A great article about Bike First showed up in the Oregonian recently. We’d love to share it with you so you can read it too!
Pedaling for joy
By Heidi Swift, special to The Oregonian
August 08, 2009, 9:00AM
I can’t remember what I was asking Ann Donaca Sullivan when she interrupts me in the middle of an interview question. I can’t remember — because it isn’t important.
“I’m sorry,” she explains as she begins to bolt across the gymnasium floor at Concordia University, “Kate is going to try a real bike — oh, my God, this is huge!”
A sense of urgency is in her voice as she tucks her clipboard under one arm and begins clapping. An army of volunteers follows suit, shouting, “Go, Kate! You got it! Go!”
Kate Eames goes. She is a tiny girl on an equally tiny bike, and one of her three dedicated volunteers has just let go of the handle on the back of her seat. At age 10, she’s riding. On her own. For the first time ever. The gym erupts in cheers; Kate’s autism is momentarily forgotten as her face translates a subconscious acknowledgment of imminent adventure and freedom.
She can pedal a bike.
I’m too stunned to even put my camera to my face to make a photo. Instead I stand perfectly still with my hand over my mouth.
“You must be Kate’s mother,” a woman in a volunteer T-shirt says. It’s only then that I realize I am crying. And while I fumble to explain that, no, actually I am not Kate’s mother (just a sappy cyclist with a soft heart), I realize that every question I could have ever asked Ann Donaca Sullivan has just been answered.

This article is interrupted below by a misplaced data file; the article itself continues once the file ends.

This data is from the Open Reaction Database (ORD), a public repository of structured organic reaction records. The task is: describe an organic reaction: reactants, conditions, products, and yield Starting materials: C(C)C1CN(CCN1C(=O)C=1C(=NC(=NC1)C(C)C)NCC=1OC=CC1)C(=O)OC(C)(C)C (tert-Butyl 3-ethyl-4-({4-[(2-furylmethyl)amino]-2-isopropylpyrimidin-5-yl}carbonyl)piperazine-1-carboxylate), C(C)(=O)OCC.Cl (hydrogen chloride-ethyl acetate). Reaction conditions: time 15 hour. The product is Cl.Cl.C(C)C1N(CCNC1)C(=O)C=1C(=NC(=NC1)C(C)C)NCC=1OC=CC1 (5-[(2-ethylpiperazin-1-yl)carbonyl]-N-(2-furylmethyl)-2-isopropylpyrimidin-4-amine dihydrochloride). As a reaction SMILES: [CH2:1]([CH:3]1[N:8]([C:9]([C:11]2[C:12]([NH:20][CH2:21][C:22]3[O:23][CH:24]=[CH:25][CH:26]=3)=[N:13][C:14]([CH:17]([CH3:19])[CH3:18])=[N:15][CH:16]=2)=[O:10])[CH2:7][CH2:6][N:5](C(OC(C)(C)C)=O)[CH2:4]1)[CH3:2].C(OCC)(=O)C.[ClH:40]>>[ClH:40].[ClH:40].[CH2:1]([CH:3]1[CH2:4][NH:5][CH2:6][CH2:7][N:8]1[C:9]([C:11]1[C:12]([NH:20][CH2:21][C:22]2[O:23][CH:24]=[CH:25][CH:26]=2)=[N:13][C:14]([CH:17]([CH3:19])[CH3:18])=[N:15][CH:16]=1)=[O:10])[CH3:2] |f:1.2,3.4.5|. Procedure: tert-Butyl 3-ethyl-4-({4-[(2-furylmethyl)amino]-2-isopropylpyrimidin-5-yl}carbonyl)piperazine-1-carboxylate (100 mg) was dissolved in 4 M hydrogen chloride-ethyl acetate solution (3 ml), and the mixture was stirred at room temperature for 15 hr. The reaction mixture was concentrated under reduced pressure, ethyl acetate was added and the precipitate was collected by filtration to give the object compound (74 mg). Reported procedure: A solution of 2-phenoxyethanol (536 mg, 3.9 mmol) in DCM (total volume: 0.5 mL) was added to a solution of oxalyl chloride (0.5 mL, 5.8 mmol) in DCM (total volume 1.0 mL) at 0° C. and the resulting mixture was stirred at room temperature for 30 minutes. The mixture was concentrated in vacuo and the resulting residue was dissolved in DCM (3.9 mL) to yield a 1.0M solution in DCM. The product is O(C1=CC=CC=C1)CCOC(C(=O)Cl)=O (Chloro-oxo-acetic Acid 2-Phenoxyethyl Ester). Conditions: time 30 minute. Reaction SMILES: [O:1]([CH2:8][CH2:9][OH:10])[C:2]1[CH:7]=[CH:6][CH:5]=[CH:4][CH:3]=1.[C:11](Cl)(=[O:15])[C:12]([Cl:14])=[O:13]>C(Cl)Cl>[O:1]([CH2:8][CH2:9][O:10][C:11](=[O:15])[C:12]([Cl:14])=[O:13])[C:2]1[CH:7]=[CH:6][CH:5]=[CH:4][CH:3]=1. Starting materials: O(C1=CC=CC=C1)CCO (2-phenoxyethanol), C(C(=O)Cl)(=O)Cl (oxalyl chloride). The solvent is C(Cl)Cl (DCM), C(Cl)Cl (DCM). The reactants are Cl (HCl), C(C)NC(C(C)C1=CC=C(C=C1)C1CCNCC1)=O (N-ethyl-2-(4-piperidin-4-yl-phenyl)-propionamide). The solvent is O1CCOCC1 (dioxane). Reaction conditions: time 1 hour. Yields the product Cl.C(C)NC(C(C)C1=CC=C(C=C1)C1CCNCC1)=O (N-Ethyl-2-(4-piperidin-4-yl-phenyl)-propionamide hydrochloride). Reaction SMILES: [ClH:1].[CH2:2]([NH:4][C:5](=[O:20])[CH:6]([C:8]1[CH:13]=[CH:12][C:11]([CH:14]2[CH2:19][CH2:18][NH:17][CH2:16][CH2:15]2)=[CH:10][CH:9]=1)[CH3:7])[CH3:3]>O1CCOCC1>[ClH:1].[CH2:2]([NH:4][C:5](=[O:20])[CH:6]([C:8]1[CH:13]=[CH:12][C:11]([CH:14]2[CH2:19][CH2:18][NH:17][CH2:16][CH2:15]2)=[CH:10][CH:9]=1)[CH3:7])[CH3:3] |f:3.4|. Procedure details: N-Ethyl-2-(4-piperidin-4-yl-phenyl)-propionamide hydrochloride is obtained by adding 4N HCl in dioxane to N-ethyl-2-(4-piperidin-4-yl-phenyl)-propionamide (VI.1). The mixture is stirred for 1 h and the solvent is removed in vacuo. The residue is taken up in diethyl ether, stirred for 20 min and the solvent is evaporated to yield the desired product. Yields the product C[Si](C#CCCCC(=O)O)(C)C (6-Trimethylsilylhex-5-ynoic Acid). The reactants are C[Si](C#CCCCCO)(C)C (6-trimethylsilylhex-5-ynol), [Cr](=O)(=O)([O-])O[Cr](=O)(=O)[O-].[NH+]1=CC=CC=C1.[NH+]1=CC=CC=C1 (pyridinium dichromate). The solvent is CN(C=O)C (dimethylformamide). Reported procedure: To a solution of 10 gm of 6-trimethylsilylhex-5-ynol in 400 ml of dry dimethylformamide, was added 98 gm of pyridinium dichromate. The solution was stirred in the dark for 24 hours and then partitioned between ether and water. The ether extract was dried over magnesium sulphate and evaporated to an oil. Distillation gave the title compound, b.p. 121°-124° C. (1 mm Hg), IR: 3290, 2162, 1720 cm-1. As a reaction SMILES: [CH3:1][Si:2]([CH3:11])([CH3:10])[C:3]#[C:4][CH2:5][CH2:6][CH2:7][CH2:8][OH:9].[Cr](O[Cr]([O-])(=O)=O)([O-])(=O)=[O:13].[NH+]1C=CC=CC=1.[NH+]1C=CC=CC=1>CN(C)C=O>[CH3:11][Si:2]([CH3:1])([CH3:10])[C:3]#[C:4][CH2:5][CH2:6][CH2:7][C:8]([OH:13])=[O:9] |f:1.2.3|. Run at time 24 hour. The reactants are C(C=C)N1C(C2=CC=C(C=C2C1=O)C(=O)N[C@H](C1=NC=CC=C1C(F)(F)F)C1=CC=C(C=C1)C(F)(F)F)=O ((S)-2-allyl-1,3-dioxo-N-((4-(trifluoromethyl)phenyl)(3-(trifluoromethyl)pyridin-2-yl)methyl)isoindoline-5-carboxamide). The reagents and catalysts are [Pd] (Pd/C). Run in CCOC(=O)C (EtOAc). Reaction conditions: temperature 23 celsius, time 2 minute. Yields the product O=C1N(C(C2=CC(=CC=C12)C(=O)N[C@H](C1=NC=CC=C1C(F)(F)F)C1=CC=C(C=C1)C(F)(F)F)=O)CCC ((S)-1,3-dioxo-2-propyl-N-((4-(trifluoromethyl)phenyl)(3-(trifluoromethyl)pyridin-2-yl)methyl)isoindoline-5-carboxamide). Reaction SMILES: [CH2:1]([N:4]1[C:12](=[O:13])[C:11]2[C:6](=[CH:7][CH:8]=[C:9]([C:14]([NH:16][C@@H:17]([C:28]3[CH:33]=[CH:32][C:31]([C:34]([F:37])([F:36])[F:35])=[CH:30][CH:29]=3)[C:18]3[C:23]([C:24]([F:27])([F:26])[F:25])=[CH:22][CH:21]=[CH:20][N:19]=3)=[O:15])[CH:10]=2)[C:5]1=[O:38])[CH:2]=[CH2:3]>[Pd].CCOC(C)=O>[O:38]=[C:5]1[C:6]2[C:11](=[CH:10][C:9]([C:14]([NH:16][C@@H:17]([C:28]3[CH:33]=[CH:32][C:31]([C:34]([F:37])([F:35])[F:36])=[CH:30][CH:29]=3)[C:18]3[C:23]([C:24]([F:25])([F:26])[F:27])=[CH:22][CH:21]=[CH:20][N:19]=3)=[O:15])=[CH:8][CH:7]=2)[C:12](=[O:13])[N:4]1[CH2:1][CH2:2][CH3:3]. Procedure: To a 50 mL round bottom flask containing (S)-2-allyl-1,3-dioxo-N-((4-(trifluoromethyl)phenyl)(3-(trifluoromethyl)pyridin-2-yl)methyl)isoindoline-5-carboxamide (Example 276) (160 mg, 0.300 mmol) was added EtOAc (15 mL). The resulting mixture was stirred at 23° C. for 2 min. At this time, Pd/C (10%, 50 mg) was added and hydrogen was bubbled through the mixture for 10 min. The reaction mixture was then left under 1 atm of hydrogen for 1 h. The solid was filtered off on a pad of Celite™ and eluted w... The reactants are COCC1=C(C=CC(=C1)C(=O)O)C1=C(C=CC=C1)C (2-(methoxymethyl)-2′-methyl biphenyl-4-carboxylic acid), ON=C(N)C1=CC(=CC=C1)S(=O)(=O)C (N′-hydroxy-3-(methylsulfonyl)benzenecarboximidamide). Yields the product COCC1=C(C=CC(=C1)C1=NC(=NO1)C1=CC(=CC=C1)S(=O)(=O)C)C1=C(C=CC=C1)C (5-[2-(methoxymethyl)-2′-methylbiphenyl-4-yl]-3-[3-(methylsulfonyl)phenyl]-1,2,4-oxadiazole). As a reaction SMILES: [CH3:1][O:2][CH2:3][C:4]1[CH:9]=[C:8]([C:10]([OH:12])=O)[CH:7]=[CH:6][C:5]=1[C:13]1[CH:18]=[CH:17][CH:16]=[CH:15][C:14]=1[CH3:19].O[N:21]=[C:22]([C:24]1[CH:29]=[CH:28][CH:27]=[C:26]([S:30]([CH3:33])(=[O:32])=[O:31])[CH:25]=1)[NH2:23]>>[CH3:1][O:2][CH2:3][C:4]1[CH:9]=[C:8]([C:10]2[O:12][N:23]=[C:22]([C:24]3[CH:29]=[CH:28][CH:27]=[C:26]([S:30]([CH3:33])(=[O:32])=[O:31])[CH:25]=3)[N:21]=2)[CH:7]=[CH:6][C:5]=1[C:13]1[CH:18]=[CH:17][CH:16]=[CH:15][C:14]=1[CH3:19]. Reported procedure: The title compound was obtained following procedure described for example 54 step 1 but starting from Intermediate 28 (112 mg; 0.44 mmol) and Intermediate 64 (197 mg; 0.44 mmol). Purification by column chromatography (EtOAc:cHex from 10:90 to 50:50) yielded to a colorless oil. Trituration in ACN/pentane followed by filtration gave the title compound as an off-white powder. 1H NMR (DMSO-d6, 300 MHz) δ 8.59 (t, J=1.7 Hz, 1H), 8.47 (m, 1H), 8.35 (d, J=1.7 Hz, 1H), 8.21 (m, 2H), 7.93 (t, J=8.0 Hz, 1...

I now understand exactly what this program, Bike First, is all about.
What it is: Bike First hosts weeklong camps that help disabled children (and adults — this year’s oldest participant was 57) to take a solo flight by bicycle. As a nonprofit affiliate of a program called Lose the Training Wheels, Bike First uses a unique type of adapted bike designed and built by Richard Klein, a retired mechanical engineering professor at the University of Illinois. Bike First runs a single five-day camp every summer in Portland.
How it started: After watching her son, Cody, who lives with Down syndrome, struggle to learn to ride a bike, Ann Donaca Sullivan took matters into her own hands. Since she couldn’t figure out how to get Cody over to the Lose the Training Wheels camps (held mostly on the East Coast), she decided to bring the program straight to Cody. Along with co-founder and friend Patty Verzani, she started Bike First in 2006 “on a prayer and a shoestring budget.” (Cody has since become a bicycle “master” and even rides to and from school by himself.)
Why it works: The adapted bicycles utilize a wide “roller” with tapered ends, instead of a rear wheel. Starter rollers have a wide middle surface area to balance on,but the tapered edges let children learn how to lean (as opposed to training wheels, which don’t teach principles of balance). It’s a simple idea with an astonishing rate of success: 80 percent of kids with disabilities who go through the one-week camp learn to ride on their own by the final day.
Why it’s special: Bike First is more than a bike camp for disabled children — it’s a family, a support network, a cheerleading squad and a one-stop miracle zone. Every participant takes his or her first solo pedal strokes to the sound of thundering applause, and every participant is honored in front of the group in a closing ceremony. It’s a time to shine and grow and triumph.
How it’s possible: Space is donated by Concordia University and food is by Original Joe’s and Boomer’s. Several more organizations and companies provide support. The camp is flawlessly executed by an army of volunteers ranging from middle school students to retirees.